During the Starfish Prime high-altitude nuclear test in 1962, an unexpected effect was produced which is called a nuclear electromagnetic pulse. This is an intense flash of electromagnetic energy produced by a rain of high energy electrons which in turn are produced by a nuclear bomb's gamma rays. This flash of energy can permanently destroy or disrupt electronic equipment if insufficiently shielded. It has been proposed to use this effect to disable an enemy's military and civilian infrastructure as an adjunct to other nuclear or conventional military operations against that enemy. Because the effect is produced by high altitude nuclear detonations, it can produce damage to electronics over a wide, even continental, geographical area.
Research has been done into the possibility of pure fusion bombs: nuclear weapons that consist of fusion reactions without requiring a fission bomb to initiate them. Such a device might provide a simpler path to thermonuclear weapons than one that required development of fission weapons first, and pure fusion weapons would create significantly less nuclear fallout than other thermonuclear weapons, because they would not disperse fission products. In 1998, the United States Department of Energy divulged that the United States had, "...made a substantial investment" in the past to develop pure fusion weapons, but that, "The U.S. does not have and is not developing a pure fusion weapon", and that, "No credible design for a pure fusion weapon resulted from the DOE investment".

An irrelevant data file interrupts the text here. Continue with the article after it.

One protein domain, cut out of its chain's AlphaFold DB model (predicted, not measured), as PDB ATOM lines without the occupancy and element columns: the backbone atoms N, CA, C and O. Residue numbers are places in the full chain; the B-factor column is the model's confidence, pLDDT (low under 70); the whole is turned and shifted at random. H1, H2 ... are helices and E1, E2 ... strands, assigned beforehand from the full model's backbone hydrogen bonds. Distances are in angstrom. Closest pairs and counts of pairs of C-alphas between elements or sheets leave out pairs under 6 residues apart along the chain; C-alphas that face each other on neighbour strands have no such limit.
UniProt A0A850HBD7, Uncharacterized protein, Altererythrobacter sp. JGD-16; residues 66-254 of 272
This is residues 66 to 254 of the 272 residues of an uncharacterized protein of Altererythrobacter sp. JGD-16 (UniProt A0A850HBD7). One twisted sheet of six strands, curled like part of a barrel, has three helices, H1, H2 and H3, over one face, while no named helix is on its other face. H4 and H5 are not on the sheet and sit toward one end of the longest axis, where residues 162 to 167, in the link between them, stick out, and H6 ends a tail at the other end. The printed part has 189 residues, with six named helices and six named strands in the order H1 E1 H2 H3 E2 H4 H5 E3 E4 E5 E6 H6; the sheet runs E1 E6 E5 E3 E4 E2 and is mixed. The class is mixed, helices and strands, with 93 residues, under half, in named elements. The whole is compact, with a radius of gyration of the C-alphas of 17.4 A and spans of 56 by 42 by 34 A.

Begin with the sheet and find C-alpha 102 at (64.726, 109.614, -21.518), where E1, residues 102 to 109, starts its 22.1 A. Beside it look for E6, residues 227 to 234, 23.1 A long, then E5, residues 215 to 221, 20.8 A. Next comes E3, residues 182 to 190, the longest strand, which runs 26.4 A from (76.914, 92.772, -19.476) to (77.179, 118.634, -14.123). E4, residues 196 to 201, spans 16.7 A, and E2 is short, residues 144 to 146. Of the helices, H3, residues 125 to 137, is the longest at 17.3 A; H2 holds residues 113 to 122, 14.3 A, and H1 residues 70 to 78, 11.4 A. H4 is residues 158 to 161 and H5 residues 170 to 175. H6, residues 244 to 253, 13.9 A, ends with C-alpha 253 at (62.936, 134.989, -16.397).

Antimatter, which consists of particles resembling ordinary matter particles in most of their properties but having opposite electric charge, has been considered as a trigger mechanism for nuclear weapons. A major obstacle is the difficulty of producing antimatter in large enough quantities, and there is no evidence that it is feasible beyond the military domain. However, the U.S. Air Force funded studies of the physics of antimatter in the Cold War, and began considering its possible use in weapons, not just as a trigger, but as the explosive itself. A fourth generation nuclear weapon design is related to, and relies upon, the same principle as antimatter-catalyzed nuclear pulse propulsion.
Most variation in nuclear weapon design is for the purpose of achieving different yields for different situations, and in manipulating design elements to attempt to minimize weapon size.